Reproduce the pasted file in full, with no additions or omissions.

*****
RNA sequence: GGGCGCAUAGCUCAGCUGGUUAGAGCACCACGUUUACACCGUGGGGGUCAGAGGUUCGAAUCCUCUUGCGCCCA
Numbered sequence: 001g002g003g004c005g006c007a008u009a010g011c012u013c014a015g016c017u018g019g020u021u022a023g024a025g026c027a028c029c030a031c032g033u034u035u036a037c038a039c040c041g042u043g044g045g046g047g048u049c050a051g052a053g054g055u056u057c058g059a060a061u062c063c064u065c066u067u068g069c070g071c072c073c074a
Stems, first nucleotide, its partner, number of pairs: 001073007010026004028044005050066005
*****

RNA sequence: GGGCGCAUAGCUCAGCUGGUUAGAGCACCACGUUUACACCGUGGGGGUCAGAGGUUCGAAUCCUCUUGCGCCCA
Numbered sequence: 001g002g003g004c005g006c007a008u009a010g011c012u013c014a015g016c017u018g019g020u021u022a023g024a025g026c027a028c029c030a031c032g033u034u035u036a037c038a039c040c041g042u043g044g045g046g047g048u049c050a051g052a053g054g055u056u057c058g059a060a061u062c063c064u065c066u067u068g069c070g071c072c073c074a
Stems, first nucleotide, its partner, number of pairs: 001073007010026004028044005050066005